After the Rat Race, What Next?
Experts Say You'll Want a Plan to Make the Most of Your Retirement Years

By Jennifer Huget
Special to The Washington Post
Tuesday, December 5, 2006

So you're about to retire. You've got your finances in order and your health care in hand. But have you written a mission statement for your life? Sat down with your spouse and written post-retirement job descriptions? Discovered your retirement path? If not, you'd best get busy.

Now that life expectancies have rocketed up into the 70s and above, many retirees are looking at 20 or more years of post-career living. That time can be happy or hellish, depending in part on the kind of planning you do, according to experts in the hot new field of retirement coaching.

Here are some of their top tips:

Tip #1 What's Your Line?

Figure out what you're going to say when people ask you -- as they inevitably will -- what you do for a living. You can't call yourself a welder or an astronaut or a barista anymore. It's important to pin your answer down, the experts say, because it is tightly bound to your sense of identity and social status. Once you've figured out what to say ("I'm a full-time granddad!" or "I dabble in watercolors"), practice saying it out loud. Really.

Tip #2 Pick a Path

Nancy Schlossberg, author of "Retire Smart, Retire Happy: Finding Your True Path in Life," identified six retirement styles that are tied to personality types. Are you a Continuer (wanting to do more of what you've been doing, but in a different context), an Adventurer (looking to do something new), a Searcher (taking advantage of this opportunity to finally find your niche), an Easy Glider (content to go with the flow), an Involved Spectator (still in the game but happy not to be a key player), a Retreater (ready to just give up; not a propitious choice), or some combination thereof? Thinking this through opens your eyes to the zillions of possibilities before you, says Schlossberg (clearly a Continuer; the Florida resident is a professor emeritus of the department of counseling and personnel services at the University of Maryland).

Tip #3 Plumb a Passion

Michael Burnham, chief executive of the Memphis-based retirement counseling firm My Next Phase (, notes that for many retirees, playing golf gets old fast. "You need to find some reason for moving forward, a reason to get up in the morning," he suggests. And once you decide what that passion is -- whether it's writing the Great American Novel, building a Lego replica of Graceland or mentoring a teenager -- "test-drive it." Burnham offers the cautionary tale of a man who set his sights on becoming a writer but who waited until he was retired to put pen to paper. Turns out he didn't much enjoy writing after all. Whoops.

Tip #4 Sit Down With Your Spouse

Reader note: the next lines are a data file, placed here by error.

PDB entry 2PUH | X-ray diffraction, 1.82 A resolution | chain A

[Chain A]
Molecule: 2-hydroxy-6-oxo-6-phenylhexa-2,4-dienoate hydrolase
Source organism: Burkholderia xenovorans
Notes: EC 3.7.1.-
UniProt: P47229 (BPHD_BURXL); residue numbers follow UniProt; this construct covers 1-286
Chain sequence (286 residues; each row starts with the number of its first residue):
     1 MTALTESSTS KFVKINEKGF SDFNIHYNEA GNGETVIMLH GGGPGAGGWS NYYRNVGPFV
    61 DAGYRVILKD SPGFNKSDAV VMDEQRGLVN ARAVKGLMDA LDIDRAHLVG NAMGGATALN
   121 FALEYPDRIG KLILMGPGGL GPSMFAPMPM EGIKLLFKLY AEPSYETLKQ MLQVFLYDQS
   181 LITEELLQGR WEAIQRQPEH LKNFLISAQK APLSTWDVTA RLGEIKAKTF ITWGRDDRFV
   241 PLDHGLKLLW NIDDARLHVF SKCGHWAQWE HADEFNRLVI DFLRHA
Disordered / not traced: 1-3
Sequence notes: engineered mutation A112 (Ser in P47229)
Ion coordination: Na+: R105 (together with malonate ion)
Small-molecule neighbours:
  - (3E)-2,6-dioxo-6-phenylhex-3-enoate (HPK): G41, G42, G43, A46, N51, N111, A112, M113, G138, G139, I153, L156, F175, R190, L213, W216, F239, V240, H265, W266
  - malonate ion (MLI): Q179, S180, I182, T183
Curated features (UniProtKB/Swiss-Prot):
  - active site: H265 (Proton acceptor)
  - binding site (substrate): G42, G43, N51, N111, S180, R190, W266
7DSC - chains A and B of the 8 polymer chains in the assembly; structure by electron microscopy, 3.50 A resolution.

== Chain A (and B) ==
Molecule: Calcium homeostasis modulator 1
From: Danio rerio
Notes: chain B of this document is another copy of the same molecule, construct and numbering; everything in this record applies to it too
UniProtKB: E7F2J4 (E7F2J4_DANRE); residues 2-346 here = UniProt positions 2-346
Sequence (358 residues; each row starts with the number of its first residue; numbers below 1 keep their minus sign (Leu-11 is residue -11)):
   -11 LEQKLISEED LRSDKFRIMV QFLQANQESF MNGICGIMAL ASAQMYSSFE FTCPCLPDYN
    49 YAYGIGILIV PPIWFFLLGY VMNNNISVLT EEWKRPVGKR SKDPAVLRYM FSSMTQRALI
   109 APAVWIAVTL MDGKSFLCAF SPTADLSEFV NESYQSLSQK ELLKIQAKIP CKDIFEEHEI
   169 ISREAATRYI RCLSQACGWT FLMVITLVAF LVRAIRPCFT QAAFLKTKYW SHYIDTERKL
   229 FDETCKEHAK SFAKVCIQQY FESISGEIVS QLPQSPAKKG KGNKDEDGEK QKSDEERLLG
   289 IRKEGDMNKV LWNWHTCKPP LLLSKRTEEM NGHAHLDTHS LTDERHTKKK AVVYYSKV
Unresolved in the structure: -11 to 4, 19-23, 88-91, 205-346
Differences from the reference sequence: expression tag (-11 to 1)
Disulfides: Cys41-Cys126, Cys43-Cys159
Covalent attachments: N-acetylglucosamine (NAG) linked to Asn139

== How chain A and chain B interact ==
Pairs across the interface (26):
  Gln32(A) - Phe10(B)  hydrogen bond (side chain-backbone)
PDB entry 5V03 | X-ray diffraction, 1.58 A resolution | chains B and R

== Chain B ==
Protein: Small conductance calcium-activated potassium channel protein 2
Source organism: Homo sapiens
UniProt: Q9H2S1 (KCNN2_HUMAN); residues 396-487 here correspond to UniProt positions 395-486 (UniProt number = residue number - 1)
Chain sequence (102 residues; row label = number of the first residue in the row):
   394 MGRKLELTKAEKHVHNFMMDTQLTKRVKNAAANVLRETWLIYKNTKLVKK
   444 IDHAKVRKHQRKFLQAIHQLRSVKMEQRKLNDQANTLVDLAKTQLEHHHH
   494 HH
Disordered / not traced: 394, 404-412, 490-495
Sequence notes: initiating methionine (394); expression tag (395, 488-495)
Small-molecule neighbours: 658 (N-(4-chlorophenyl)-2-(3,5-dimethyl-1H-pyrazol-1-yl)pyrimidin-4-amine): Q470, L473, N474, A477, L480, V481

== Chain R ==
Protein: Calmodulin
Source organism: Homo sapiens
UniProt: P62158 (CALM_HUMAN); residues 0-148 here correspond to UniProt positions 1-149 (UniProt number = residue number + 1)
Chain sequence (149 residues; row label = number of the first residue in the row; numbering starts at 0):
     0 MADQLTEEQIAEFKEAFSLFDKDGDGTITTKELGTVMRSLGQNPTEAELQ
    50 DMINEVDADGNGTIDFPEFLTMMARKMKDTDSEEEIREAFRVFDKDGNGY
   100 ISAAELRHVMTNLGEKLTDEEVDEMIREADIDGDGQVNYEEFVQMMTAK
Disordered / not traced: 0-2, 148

Before retirement, "most of your together time has been weekend time and vacation time," Burnham says. Now things will be different: "You're going to end up spending a lot more time together, so you need new rules and roles around the house." Establishing boundaries is key so you don't end up getting on each other's nerves. Burnham suggests sitting down together and writing new job descriptions -- including what's not your job -- and spelling out other details, such as whose music gets played when.

Tip #5 Only Connect

Lots of retirees find themselves suddenly lonely, says Cynthia Barnett, creator of a retirement-coaching program called "Re-fire, Don't Retire: Seven Secrets of Highly Successful Retirees" ( "If you go back [to your former workplace] to visit, you find you're not talking the same language anymore." The best way to find new playmates, she says, is through exploring things you love to do, whether it's by joining a gardening club or starting an acting troupe.

Tip #6 Seek to Serve

Barnett notes that retirement "is time for service to others. The happiest people in the second half of life are those who have found fulfillment and meaning in their activities. It's not all about them; they give back to society." Think of these as your "legacy years" and ask, "What kind of legacy do I really want to leave?" Going on cruises sounds fun, Barnett notes, but "doing things just to keep busy is not meaningful."

Tip #7 Be Patient

Schlossberg points out that retirement is one of life's biggest transitions. You can't expect to adjust overnight. Burnham agrees, adding that you should allow yourself time to mourn the job -- and the attendant status -- you've left behind. "It's going to take time to restructure your life," Schlossberg says. "See it as part of your evolving career -- it's a career change."

Tip #8 Get Started -- Now

Barnett, who parlayed her experience as an educator into her retirement career as a coach, says she started planning her retirement a decade before it happened. "Way before you leave [your job], really look at the kind of life you want to live. How healthy do you want to be? Ten years out, start working on your health so you'll have energy and a strong immune system" when you retire. "Get in touch with whatever spiritual life you want to have. Get to know yourself, who you are, not what you do." It's a long, involved process, Barnett advises: Give yourself time.

Yikes. Gotta go make some plans. ยท

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